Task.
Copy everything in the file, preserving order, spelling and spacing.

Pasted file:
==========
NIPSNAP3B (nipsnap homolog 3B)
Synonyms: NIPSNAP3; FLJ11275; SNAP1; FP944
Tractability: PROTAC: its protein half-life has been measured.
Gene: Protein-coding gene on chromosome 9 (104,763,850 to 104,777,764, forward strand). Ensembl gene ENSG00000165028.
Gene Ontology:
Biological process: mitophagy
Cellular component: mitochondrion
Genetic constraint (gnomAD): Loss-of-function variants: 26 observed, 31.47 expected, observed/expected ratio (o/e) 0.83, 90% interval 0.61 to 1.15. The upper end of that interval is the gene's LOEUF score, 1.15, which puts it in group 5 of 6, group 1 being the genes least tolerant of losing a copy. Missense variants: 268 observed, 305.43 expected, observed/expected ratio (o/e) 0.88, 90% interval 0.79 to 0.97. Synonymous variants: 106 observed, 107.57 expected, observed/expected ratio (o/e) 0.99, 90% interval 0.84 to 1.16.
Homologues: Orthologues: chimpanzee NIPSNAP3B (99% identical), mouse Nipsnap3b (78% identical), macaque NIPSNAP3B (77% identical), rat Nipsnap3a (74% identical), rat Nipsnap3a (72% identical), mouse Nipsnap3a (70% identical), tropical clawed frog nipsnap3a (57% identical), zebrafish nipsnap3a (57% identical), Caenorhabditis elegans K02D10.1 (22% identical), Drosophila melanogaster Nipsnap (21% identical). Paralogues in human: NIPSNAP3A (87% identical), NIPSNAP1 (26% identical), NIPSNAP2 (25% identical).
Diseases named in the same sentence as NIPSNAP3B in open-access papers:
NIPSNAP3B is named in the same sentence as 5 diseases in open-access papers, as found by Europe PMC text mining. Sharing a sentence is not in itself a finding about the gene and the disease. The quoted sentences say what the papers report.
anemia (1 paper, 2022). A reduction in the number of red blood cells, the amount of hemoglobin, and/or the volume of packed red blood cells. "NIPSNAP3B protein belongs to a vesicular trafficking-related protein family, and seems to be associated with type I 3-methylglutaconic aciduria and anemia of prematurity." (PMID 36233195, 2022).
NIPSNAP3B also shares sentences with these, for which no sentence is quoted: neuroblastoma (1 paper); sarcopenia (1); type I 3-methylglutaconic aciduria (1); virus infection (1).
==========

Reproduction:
NIPSNAP3B (nipsnap homolog 3B)
Synonyms: NIPSNAP3; FLJ11275; SNAP1; FP944
Tractability: PROTAC: its protein half-life has been measured.
Gene: Protein-coding gene on chromosome 9 (104,763,850 to 104,777,764, forward strand). Ensembl gene ENSG00000165028.
Gene Ontology:
Biological process: mitophagy
Cellular component: mitochondrion
Genetic constraint (gnomAD): Loss-of-function variants: 26 observed, 31.47 expected, observed/expected ratio (o/e) 0.83, 90% interval 0.61 to 1.15. The upper end of that interval is the gene's LOEUF score, 1.15, which puts it in group 5 of 6, group 1 being the genes least tolerant of losing a copy. Missense variants: 268 observed, 305.43 expected, observed/expected ratio (o/e) 0.88, 90% interval 0.79 to 0.97. Synonymous variants: 106 observed, 107.57 expected, observed/expected ratio (o/e) 0.99, 90% interval 0.84 to 1.16.
Homologues: Orthologues: chimpanzee NIPSNAP3B (99% identical), mouse Nipsnap3b (78% identical), macaque NIPSNAP3B (77% identical), rat Nipsnap3a (74% identical), rat Nipsnap3a (72% identical), mouse Nipsnap3a (70% identical), tropical clawed frog nipsnap3a (57% identical), zebrafish nipsnap3a (57% identical), Caenorhabditis elegans K02D10.1 (22% identical), Drosophila melanogaster Nipsnap (21% identical). Paralogues in human: NIPSNAP3A (87% identical), NIPSNAP1 (26% identical), NIPSNAP2 (25% identical).
Diseases named in the same sentence as NIPSNAP3B in open-access papers:
NIPSNAP3B is named in the same sentence as 5 diseases in open-access papers, as found by Europe PMC text mining. Sharing a sentence is not in itself a finding about the gene and the disease. The quoted sentences say what the papers report.
anemia (1 paper, 2022). A reduction in the number of red blood cells, the amount of hemoglobin, and/or the volume of packed red blood cells. "NIPSNAP3B protein belongs to a vesicular trafficking-related protein family, and seems to be associated with type I 3-methylglutaconic aciduria and anemia of prematurity." (PMID 36233195, 2022).
NIPSNAP3B also shares sentences with these, for which no sentence is quoted: neuroblastoma (1 paper); sarcopenia (1); type I 3-methylglutaconic aciduria (1); virus infection (1).